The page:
Art, Race, Space Symposium on 25 January 2013 at IUPUI

Art, Space, and Race Conference

Art, Race, Space Symposium

 

Date: January 25, 2013

Location: Campus Center, IUPUI Campus, 420 University Blvd.

Time: 8:00 am–5:30 pm

 

Artists and scholars from across the country will join leaders from Indianapolis’s arts and culture sector in an interdisciplinary daylong symposium dedicated to exploring the complicated relationships between art, race, and civic space.  Participants will begin by reflecting on artist Fred Wilson’s E Pluribus Unum, a public art commission for the Indianapolis Culture Trail that was cancelled in 2011 due to controversy surrounding Wilson’s appropriation of a freed slave figure from the Soldiers and Sailors Monument.  Building on the ideas about race, class, visual culture, and democratic debate that emerge from the Indianapolis project, presenters will also address related historical and contemporary examples from other parts of the United States.  In order to encourage public dialogue about art, race, and space, the symposium will provide an opportunity for audience members and presenters to engage in conversations about these matters throughout the day.

The symposium is free and open to the public.

Hosted by the IUPUI Museum Studies Program and the IU School of Liberal Arts at IUPUI.

Sponsored by the IUPUI Arts and Humanities Institute.

Campus maps and parking information.

Reading at the Table: The Sacred Wisdom of the American Indians by Larry Zimmerman

Zimmerman Flier

“The Sacred Wisdom of the American Indians”

Larry Zimmerman, Anthropology/Museum Studies, School of Liberal Arts

DATE: Thu Nov 08 2012
TIME: 11:30 AM – 01:00 PM
LOCATION: University Faculty Club

Professor Larry J. Zimmerman combines panoramic scope with a wealth of detail in this landmark testimony to the Native American peoples and their way of life. He shows how, despite their differences, all American Indians share a profound appreciation of the cycles of nature and a belief in the cosmic interconnectedness of all things. He tells the tragic tale of their conquest and dispossession, followed by their survival against the odds and the renewal of pride in a distinctive cultural heritage. He describes and celebrates their myths, their ceremonies, their tribes, their crafts, and their reverence for the land –inspiring us to turn our thoughts to nature and our own place in it. The five chapters are: Tribes & Territories; The Life of the Spirit; Symbol, Myth & Cosmos; Ritual & Sacrament; and The Survival of the Sacred.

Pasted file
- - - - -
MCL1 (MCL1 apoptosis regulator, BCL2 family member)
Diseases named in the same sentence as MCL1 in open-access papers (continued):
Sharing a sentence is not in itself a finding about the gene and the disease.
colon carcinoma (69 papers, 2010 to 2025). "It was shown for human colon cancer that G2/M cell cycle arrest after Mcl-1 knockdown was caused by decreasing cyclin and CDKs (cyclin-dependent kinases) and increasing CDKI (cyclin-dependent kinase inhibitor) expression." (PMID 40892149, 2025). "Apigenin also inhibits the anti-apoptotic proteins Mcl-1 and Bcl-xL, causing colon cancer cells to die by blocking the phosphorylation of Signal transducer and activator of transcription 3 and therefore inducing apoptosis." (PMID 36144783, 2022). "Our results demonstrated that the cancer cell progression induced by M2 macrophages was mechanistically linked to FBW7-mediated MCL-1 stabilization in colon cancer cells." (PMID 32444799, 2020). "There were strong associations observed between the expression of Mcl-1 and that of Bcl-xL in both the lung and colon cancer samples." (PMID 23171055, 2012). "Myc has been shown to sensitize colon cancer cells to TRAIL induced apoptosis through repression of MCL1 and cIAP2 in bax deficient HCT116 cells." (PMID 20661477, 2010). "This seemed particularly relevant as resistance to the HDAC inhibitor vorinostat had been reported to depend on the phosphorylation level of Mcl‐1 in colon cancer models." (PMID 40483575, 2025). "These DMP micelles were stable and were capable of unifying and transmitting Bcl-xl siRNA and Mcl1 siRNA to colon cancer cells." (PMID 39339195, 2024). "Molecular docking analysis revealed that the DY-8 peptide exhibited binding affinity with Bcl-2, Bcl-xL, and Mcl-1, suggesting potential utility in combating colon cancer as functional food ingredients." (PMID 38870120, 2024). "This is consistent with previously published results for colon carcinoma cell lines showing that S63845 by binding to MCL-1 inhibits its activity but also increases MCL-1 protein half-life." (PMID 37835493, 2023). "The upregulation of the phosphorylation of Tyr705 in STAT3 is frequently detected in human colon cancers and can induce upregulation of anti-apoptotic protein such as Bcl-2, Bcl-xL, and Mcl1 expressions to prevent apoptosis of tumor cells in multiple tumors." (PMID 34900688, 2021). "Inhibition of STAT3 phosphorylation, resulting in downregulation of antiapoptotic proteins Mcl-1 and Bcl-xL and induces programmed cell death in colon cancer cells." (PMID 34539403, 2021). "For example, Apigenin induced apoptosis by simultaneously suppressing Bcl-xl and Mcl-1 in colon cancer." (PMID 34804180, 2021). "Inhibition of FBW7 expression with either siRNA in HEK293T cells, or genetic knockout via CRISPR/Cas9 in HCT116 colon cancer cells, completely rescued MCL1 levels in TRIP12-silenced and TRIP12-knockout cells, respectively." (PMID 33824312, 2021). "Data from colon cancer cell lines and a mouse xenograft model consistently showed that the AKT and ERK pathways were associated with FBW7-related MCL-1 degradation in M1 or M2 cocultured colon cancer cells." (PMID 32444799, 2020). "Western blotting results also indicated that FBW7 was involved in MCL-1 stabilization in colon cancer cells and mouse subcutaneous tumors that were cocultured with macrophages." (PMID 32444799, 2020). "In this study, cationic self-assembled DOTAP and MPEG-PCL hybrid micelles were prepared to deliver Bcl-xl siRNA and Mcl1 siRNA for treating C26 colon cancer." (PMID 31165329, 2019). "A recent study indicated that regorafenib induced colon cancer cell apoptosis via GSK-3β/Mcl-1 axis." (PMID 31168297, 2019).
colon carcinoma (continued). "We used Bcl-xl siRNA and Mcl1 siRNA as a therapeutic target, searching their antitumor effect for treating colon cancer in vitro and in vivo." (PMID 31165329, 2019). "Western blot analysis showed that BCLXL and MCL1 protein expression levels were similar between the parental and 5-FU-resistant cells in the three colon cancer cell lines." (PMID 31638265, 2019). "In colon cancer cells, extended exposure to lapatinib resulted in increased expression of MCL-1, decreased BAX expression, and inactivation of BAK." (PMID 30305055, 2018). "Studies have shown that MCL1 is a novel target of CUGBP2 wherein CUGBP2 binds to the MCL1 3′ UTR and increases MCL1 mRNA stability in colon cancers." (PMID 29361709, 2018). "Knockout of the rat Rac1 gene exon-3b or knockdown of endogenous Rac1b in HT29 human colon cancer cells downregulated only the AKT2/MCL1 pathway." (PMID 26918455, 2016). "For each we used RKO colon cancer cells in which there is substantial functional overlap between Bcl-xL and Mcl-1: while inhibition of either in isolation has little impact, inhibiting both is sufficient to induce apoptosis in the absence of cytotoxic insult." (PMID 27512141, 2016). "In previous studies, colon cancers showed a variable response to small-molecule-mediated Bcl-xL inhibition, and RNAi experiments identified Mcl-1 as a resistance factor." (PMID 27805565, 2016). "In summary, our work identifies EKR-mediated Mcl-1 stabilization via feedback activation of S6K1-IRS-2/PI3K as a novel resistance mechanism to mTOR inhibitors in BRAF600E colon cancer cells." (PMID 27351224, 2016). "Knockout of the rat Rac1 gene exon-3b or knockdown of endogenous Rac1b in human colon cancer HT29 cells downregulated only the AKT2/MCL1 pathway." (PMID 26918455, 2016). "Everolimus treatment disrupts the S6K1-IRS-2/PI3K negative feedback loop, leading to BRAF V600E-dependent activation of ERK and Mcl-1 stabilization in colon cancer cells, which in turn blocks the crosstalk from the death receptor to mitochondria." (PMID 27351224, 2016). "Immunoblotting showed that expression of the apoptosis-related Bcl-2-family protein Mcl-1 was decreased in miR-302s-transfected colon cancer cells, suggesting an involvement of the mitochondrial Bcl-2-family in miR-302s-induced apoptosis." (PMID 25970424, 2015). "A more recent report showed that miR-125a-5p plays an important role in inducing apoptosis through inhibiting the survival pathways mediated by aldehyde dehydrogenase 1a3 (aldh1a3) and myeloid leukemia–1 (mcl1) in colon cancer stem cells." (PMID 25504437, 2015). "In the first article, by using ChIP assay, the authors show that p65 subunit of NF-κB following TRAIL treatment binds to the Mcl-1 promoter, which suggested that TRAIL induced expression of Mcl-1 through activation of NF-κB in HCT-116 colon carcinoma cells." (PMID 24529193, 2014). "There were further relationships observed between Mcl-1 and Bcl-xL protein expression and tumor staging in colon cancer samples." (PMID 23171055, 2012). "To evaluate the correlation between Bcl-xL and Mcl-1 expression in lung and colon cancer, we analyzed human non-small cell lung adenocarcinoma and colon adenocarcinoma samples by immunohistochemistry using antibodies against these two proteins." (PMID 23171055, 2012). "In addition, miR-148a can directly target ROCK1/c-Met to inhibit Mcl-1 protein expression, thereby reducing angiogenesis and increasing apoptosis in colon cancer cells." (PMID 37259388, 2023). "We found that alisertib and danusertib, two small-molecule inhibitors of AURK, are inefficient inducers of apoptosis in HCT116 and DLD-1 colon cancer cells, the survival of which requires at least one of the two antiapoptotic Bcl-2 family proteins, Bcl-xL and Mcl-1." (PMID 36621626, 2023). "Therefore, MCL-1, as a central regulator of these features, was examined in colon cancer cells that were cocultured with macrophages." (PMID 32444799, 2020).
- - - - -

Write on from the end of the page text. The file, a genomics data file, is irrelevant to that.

A buffet lunch is available for $13.00 inclusive of tax and gratuity. Dessert and lemonade/ice tea/soft drinks are extra.

CONTACT INFORMATION

EVENT SITE: academicaffairs.iupui.edu/

REGISTRATION: academicaffairs.iupui.edu/events/eventDetails.asp?id=2911

Ray Bradbury biographer to present lecture in the humanities

Bradbury and Eller

Legendary American science-fiction and fantasy writer Ray Bradbury will be the subject of the 2012 John D. Barlow Lecture in the Humanities at IUPUI on Nov. 8.

“Becoming Ray Bradbury” author Jonathan R. Eller, professor of English and director of the Center for Ray Bradbury Studies in the Institute for American Thought, a research component of the IU School of Liberal Arts, will present the illustrated lecture, “Cry the Cosmos: Ray Bradbury and the American Imagination.”

The lecture will begin at 6:15 p.m. in the IUPUI Campus Center Theater, 420 University Blvd. A reception precedes the lecture in the Campus Center atrium at 5 p.m.

“For more than 60 years, Ray Bradbury has been one of the most recognized figures in American literature and popular culture,” Eller says. “Between 1950 and 1962, he captured the American imagination with such enduring titles as ‘The Martian Chronicles,’ ‘The Illustrated Man,’ ‘Fahrenheit 451,’ ‘The October Country,’ ‘Dandelion Wine’ and ‘Something Wicked This Way Comes.’ His increasing commitments to film, television and stage adaptations of his work led inevitably to his decline as a storywriter, but his early tales and media work soon combined to make him the nation’s most prominent public advocate of the Space Age — a role he fulfilled for the rest of his long life.”